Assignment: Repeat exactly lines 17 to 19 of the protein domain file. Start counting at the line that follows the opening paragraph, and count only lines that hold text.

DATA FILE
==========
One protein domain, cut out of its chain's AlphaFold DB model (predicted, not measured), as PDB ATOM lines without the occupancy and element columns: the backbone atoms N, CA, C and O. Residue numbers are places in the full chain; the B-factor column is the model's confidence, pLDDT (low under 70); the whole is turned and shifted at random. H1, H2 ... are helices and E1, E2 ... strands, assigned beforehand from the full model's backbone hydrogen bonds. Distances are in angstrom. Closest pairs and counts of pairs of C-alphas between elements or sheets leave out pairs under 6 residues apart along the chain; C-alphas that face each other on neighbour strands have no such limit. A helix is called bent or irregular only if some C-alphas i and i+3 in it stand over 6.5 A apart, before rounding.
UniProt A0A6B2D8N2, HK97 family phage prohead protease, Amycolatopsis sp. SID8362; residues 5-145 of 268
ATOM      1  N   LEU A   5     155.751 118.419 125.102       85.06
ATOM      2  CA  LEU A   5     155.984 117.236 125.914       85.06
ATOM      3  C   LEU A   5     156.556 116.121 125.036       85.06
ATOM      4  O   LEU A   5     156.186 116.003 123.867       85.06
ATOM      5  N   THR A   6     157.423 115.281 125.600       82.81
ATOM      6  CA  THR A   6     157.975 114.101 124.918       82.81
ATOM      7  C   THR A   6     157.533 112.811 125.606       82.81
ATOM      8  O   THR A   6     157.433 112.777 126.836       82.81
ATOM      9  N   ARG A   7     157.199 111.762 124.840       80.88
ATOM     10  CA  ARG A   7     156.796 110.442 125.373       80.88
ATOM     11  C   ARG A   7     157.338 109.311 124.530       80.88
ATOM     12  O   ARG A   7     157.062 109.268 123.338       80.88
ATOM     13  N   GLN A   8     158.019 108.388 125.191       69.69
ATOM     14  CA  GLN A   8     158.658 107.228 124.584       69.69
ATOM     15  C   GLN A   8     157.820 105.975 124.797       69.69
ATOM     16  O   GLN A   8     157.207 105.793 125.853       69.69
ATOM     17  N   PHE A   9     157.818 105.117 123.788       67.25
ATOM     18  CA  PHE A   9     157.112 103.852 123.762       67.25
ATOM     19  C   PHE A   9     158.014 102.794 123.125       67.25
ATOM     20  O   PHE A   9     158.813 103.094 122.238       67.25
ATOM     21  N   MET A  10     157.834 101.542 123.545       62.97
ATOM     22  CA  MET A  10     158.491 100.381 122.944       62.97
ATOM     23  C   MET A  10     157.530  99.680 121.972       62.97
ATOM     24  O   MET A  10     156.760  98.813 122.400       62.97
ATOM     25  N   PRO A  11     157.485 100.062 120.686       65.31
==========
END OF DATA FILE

ATOM     16  O   GLN A   8     157.207 105.793 125.853       69.69
ATOM     17  N   PHE A   9     157.818 105.117 123.788       67.25
ATOM     18  CA  PHE A   9     157.112 103.852 123.762       67.25